Henry’s Cat (CBBC, 1983-1993)
This is a look back at yet another cartoon that I enjoyed watching on CBBC in the afternoon. Henry’s Cat was a show with a rather scruffy but distinctive style which looked like it had been drawn with a few felt-tip pens, and featured some animals that were rather unusual colours in a similar style to Roobarb And Custard (indeed, it was made by the same production company).
All of the voices of the characters were provided Bob Godfrey who was also the director, and the opening sequence (that changed a few times over the series) included a parody of the MGM lion and Henry’s Cat up a ladder with some paint. There were also a few different opening themes, but they all usually featured a rather eerie “meeow” sound, and the closing sequence also changed a few times.
Henry’s Cat (we never actually get to meet Henry in any of the episodes) was a yellow cat who was something of a daydreamer, and he liked to watch television in his favourite chair. He had a rather laid-back attitude to life, and he often liked to imagine himself in various unusual situations such as appearing on the TV shows or adverts that he watched. He was also rather fond of his food, and would eat anything that he could get hold of. It was always enjoyable to enter his rather wonky animated world.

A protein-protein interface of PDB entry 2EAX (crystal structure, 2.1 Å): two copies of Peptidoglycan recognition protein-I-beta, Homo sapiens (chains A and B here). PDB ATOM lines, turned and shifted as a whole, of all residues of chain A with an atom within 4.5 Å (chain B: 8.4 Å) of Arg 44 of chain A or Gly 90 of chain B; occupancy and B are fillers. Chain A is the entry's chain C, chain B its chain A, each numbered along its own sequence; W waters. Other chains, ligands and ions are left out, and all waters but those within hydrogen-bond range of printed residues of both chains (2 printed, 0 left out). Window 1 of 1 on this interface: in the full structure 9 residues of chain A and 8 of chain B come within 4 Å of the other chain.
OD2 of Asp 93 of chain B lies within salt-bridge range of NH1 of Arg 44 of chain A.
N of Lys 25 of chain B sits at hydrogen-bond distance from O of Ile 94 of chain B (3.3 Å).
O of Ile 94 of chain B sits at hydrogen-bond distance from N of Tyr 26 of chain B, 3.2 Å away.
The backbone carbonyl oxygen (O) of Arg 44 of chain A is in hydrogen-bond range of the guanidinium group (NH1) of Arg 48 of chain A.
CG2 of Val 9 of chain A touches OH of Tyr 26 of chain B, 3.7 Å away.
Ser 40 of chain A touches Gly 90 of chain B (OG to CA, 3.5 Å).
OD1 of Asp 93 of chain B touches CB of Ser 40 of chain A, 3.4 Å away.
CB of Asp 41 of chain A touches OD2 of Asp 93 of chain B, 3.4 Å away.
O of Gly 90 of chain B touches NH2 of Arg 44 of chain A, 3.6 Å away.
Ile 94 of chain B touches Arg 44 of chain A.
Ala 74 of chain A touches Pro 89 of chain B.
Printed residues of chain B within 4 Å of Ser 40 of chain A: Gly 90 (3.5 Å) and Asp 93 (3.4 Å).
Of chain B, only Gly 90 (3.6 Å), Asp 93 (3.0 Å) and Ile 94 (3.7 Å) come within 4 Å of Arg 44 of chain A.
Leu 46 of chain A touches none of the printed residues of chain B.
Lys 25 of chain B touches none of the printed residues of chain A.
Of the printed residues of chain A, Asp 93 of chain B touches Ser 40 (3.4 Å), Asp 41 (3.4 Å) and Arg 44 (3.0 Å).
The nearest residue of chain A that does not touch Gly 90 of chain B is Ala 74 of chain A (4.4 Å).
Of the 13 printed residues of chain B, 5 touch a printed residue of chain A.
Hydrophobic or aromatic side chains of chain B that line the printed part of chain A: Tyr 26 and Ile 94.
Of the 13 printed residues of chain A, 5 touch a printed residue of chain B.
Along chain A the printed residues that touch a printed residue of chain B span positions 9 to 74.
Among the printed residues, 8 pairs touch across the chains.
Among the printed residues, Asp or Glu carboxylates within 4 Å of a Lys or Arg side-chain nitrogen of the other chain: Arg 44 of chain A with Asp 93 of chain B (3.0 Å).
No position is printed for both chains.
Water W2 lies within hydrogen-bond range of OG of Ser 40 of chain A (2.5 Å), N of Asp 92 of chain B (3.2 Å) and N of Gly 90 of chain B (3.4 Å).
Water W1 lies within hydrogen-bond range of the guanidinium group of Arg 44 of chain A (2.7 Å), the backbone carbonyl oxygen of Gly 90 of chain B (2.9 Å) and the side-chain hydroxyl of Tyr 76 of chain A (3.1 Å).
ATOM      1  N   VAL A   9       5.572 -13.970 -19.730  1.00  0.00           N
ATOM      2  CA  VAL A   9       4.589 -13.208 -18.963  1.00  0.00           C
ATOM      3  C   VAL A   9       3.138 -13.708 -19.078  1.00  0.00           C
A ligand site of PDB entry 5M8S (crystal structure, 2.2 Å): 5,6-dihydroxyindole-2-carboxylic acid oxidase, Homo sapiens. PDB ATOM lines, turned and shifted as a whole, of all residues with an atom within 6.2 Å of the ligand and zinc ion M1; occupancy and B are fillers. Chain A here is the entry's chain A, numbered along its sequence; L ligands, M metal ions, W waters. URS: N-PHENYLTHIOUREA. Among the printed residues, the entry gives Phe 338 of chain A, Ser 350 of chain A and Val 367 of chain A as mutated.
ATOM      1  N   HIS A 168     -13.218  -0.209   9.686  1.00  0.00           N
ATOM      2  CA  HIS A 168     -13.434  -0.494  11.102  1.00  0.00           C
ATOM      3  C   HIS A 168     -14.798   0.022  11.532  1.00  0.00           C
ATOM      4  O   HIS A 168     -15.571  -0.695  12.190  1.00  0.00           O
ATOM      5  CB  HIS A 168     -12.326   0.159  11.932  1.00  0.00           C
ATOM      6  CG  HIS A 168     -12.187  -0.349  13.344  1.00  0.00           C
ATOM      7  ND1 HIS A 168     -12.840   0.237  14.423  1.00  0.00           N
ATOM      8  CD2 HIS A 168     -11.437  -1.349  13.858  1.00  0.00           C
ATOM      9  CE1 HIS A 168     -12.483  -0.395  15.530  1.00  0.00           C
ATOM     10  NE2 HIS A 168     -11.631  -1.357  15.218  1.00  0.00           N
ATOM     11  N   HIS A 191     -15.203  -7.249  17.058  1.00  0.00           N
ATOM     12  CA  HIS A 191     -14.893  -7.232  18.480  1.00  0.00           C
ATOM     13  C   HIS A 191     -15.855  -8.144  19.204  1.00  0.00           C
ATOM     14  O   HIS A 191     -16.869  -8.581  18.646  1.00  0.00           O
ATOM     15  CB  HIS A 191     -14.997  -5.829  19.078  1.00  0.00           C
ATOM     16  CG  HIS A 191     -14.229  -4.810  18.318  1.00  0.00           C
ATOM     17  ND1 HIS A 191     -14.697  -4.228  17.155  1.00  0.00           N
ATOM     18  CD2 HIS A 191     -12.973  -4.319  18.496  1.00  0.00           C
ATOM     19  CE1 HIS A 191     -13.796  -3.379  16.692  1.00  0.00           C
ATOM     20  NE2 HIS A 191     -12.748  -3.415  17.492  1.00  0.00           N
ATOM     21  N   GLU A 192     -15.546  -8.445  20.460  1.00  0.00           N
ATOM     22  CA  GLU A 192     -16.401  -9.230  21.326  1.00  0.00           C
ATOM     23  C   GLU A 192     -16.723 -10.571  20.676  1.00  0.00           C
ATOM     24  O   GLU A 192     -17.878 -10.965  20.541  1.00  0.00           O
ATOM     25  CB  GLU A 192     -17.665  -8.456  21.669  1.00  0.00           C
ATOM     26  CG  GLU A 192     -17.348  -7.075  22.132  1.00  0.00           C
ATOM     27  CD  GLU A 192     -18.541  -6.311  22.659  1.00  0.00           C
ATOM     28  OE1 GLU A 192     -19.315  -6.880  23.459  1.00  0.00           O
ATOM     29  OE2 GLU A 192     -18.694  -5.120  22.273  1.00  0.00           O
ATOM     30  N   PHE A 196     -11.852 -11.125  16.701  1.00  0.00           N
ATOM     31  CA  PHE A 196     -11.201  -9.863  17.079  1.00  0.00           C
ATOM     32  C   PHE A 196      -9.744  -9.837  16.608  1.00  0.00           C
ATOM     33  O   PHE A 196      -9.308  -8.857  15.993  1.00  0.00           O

One of his friends was Chris Rabbit (what a great name), a blue rabbit who was much more lively and excitable than Henry’s Cat and he often got caught up in the adventures. We also occasionally met a few other characters including Mosey Mouse and Pansy Pig. There would be five series of Henry’s Cat, the first two had episodes that were five minutes long, and the final three were extended to 15 minutes, for even more feline fun that entered ever more bizarre areas, including travelling back in time, and trying to make lots of money.
There were over 50 episodes made of Henry’s Cat and they were shown on CBBC in various timeslots until 1994, and after that it went on to be repeated on The Children’s Channel and Nick Jr. Unsurprisingly, just like almost all of the other children’s cartoons that I’ve reviewed, some episodes were released on VHS, along with some on DVD in more recent years. There have also been plenty of books and annuals, although I don’t have any of those.